An official website of the United States government
Here's how you know
A .mil website belongs to an official U.S. Department of Defense organization in the United States.
A lock (lock ) or https:// means you’ve safely connected to the .mil website. Share sensitive information only on official, secure websites.

AFMC Digital Campaign aims to modernize, streamline life cycle process

  • Published
  • By Marisa Alia-Novobilski
  • Air Force Materiel Command

The Air Force Materiel Command has launched a new Digital Campaign to modernize and streamline the life cycle process of Air Force platforms and systems, ensuring warfighters have the technology required to maintain a competitive advantage over adversaries.

“Transitioning to a digital AFMC enterprise is a priority for our command and is foundational to our success in today’s adversarial environment,” said Gen. Arnold W. Bunch, Jr., AFMC Commander. “To continue to be the critical enabler for our Air Force and deliver capability at the speed of relevance, we need to leverage digital technologies to better enable a fully interconnected Air Force research, acquisition, test, and sustainment enterprise.”

With a vision of, “ One Team…One Digital Lifecycle Enterprise,” the campaign is an AFMC-led, coordinated effort with the goal to create an integrated digital ecosystem that provides enterprise access to the data individuals need to develop, test, field and maintain complex weapon systems. The goal is to leverage modern digital capabilities to decrease the time it takes to move a weapon system from a concept into the hands of a warfighter, while providing the ability to adapt capabilities at speed to meet the requirements of today’s dynamic warfighting domain.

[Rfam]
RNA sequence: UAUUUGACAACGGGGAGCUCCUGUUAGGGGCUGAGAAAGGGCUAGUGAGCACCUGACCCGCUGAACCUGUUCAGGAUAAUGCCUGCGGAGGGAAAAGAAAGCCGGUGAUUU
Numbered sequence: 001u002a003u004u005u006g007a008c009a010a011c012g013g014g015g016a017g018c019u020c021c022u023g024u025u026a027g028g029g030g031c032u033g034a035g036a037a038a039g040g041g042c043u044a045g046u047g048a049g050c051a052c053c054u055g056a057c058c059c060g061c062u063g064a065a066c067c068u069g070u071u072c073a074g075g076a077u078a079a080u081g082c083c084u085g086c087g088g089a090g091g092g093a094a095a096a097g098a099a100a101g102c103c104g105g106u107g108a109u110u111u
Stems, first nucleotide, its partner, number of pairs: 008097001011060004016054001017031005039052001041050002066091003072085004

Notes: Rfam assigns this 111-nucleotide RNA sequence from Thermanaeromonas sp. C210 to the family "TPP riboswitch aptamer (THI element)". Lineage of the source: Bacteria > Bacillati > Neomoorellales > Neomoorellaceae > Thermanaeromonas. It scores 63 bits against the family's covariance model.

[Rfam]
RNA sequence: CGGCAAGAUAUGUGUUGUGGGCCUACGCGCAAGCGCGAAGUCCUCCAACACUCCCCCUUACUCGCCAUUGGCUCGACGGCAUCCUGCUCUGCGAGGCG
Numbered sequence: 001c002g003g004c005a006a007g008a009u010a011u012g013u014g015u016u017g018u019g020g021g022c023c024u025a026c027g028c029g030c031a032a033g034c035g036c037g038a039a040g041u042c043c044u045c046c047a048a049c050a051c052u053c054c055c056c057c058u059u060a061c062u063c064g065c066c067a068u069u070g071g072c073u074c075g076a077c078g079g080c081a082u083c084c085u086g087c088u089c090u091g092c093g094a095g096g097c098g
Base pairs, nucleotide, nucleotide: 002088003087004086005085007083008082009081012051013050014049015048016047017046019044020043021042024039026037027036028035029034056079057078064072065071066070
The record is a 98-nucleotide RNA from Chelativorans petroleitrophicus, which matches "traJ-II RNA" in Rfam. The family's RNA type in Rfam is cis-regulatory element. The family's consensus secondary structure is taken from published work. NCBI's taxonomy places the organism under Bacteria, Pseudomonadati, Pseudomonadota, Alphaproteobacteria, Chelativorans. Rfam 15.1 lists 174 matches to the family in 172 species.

“This is a significant but essential shift in the way we have operated in the past and will impact every aspect of our mission—research, engineering, contracting, financial management, test, and logistics,” said Maj. Gen. William Cooley, campaign lead. “Our adversaries are moving rapidly to develop and field capabilities that threaten our military dominance. Digital tools and processes can improve our time and efficiency in every acquisition phase, and we need to embrace the adoption of innovative capability development methods, tools and processes across the enterprise to deliver warfighter capabilities faster and smarter.”

The campaign is focused on six lines of effort to achieve a digital ecosystem that supports agility, flexibility and speed in delivery of Air Force current and future needs. These lines of effort include integrated information technology infrastructure; models and tools; standards, data and architectures; lifecycle strategies and processes; policy and guidance; and workforce and culture.

By digitizing and integrating the lifecycle enterprise, the command will be better positioned to deliver capabilities at the speed of relevance as it executes its mission in support of the National Defense Strategy.

“A number of defense and many non-defense industries have made a culture shift to incorporating digital tools and processes in every part of their organizations in order to deliver capabilities at ever increasing speed and efficiency. They do this by designing, sustaining, and modernizing capabilities in an integrated digital ecosystem. The Air Force needs to embrace 21st Century capabilities to be faster, more efficient and more effective throughout the entire acquisition life cycle,” said Cooley.

While the quality of Air Force capabilities is excellent, the time to field complex systems has continued to increase over the years. For example, in the 1970s, the F-16 averaged six years from concept to field delivery. In the 1990s, the C-17 saw timelines of about 12 years. Work on the F-35 began in the early 2000s, with final full operational capability estimated to exceed more than 20 years at this time.